Paul Graham, co-founder of the hugely successful startup accelerator Y Combinator, has a rule for entrepreneurs who hope to enter his program: They have to come to Silicon Valley.

Brad Feld, co-founder of a rival accelerator called TechStars, has a message for Graham: "I summarily reject his assertion, and the broader assertion by many VCs, that to create a relevant tech company, you have to be in the Bay Area."

Feld, who's now managing director of Boulder, Colo.-based venture capital firm Foundry Group, is one of the most influential tech investors outside of the valley. And though TechStars, which runs three-month programs in Boulder, Boston, Seattle and New York, has yet to boast a portfolio company like YC's Dropbox or Airbnb, both of which are estimated to be worth billions of dollars, he argues there are "significant companies being created in lots of different geographies."

To prove it, TechStars on Thursday brought a platoon of startups from its Seattle-based partnership with Microsoft to pitch potential investors on Menlo Park's Sand Hill Road. While that may sound a bit like bringing coals to Newcastle, investors in attendance pronounced themselves impressed.

"We're a global fund, so we believe great ideas can be found anywhere," said Nicolas El Baze, a venture capitalist with Partech International. The firm, which manages $850 million in assets, has offices in San Francisco and Paris.

El Baze cautioned that many startups ultimately find themselves forced to relocate to the valley as they grow and need access to the region's deep wells of investment capital and engineering talent. But he also credited Microsoft for having fostered "a good ecosystem" for entrepreneurs in the Seattle area, where the software giant is headquartered.

"All the collective energy and creativity there is phenomenal," he said.

Dan'l Lewin, Microsoft's top emissary to Silicon Valley, took the compliment in stride but said the company wants to push that phenomenon across the globe.

He said the company's BizSpark program, which gives participating startups free or discounted use of Microsoft software and servers, plus help with introductions and business planning, has partnered with tech incubators, universities and government agencies in more than 100 countries since its launch four years ago.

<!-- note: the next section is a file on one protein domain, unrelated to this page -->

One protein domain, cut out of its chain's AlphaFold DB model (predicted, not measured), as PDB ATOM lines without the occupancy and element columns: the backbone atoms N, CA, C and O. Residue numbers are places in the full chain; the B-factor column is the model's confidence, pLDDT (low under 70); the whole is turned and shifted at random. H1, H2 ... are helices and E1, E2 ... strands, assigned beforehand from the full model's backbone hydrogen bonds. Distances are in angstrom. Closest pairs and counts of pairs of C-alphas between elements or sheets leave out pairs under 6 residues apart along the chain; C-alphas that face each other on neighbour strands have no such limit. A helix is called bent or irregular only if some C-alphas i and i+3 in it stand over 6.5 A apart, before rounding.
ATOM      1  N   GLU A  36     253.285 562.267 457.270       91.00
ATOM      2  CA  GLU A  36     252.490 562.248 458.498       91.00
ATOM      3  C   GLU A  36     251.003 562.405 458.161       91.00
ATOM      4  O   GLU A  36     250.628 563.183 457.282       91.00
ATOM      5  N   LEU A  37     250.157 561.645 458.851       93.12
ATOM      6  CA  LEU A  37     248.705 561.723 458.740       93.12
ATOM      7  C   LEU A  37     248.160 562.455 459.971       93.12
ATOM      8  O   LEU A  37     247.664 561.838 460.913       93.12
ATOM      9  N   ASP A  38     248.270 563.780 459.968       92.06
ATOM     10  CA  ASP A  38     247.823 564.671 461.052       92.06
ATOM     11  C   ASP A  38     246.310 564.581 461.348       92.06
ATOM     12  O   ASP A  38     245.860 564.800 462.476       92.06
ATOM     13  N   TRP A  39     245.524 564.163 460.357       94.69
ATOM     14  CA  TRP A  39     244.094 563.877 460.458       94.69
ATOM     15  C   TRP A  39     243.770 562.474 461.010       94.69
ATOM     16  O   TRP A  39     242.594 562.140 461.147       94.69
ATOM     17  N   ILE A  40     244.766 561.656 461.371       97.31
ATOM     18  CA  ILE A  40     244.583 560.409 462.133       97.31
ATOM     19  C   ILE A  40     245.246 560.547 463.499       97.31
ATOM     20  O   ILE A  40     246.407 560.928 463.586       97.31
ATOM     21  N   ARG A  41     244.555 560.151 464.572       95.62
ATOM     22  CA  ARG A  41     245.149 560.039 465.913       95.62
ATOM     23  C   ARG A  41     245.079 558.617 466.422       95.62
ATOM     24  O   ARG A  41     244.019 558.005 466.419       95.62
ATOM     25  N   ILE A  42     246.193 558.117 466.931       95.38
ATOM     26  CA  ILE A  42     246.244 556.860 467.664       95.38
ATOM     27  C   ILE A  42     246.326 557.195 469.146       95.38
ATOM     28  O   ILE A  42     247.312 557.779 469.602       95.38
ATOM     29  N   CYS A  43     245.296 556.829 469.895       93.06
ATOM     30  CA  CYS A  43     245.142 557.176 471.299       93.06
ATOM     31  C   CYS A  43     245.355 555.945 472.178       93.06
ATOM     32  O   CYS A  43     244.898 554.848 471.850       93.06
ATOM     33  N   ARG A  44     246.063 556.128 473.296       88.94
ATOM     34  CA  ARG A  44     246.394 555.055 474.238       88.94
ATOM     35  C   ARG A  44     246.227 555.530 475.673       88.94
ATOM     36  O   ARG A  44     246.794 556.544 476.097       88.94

The collaboration with TechStars -- dubbed the Microsoft Accelerator for Azure -- is essentially BizSpark on steroids. Startups chosen for the program get shared office space in Seattle, development kits for Microsoft software and hardware and two years' worth of access to Windows Azure, the company's cloud computing platform. TechStars kicks in $20,000 per startup; access to a mentor network that includes the co-founders of Zillow and Maveron (Starbucks CEO Howard Schultz's venture firm); and, of course, the final exam known as demo day.

The 10 startups in the program went through their first investor pitch-a-thon two weeks ago in Seattle; Thursday's gathering took place in front of several dozen investors and assorted media at Sand Hill Road's Quadrus Conference Center.

The entrepreneurs, who tended to be a bit older and more professionally attired than the T-shirt-clad gaggles at Y Combinator's events, pitched smoothly and cooly for the most part. Their offerings ranged from Mobilligy, a mobile app that helps financially strapped consumers organize and pay their bills, to Keebitz, which lets Realtors, dentists and other professionals automatically reward customers who provide them with referrals.

Keebitz Chief Executive Anne-Aymone Ferreira, a startup veteran, drew a laugh when she handed one attendee a bottle of Veuve Clicquot Champagne and promised the same to anyone who referred a new customer to her company.

Keebitz also might best prove Feld's theorem that innovation knows no borders: Its founders hail from France, it was launched in Berlin and its users all are based in the United States -- for now, anyway.

"Entrepreneurship can drive local economies around the world," said Feld, whose recent book "Startup Communities" is a how-to manual for nurturing startup ecosystems anywhere.

Still, Dana Dyksterhuis, co-founder of a startup called Fanzo that gives sports fans a Klout-like ranking of their team loyalty, admitted to being a tad star-struck by the whole experience.

"It's mind-blowing," she said. "Here I am in Silicon Valley, pitching my company."

Contact Peter Delevett at 408-271-3638. Follow him at Twitter.com/mercwiretap.

pitching lineup
Here are the nine startups that wooed prospective investors Thursday at the Windows Azure Accelerator Demo Day:
Appetas (Seattle) -- Helps restaurants market themselves online
BagsUp (Sydney, Australia) -- "Social discovery" for travel
Embarke (San Diego) -- Helps companies reach and retain users
Fanzo (Seattle) -- Gives sports fans a Klout-like ranking
Keebitz (Berlin) -- Automates referrals for Realtors and other high-volume businesses
Mobilligy (Bellevue, Wash.) -- Helps people manage and pay bills from their smartphones
Realty Mogul (Los Angeles) -- Crowdfunding for real estate
Socedo (Seattle) -- Helps salespeople scour the social Web for prospects
//staq (San Francisco) -- Helps developers monetize online and mobile games
Source: Microsoft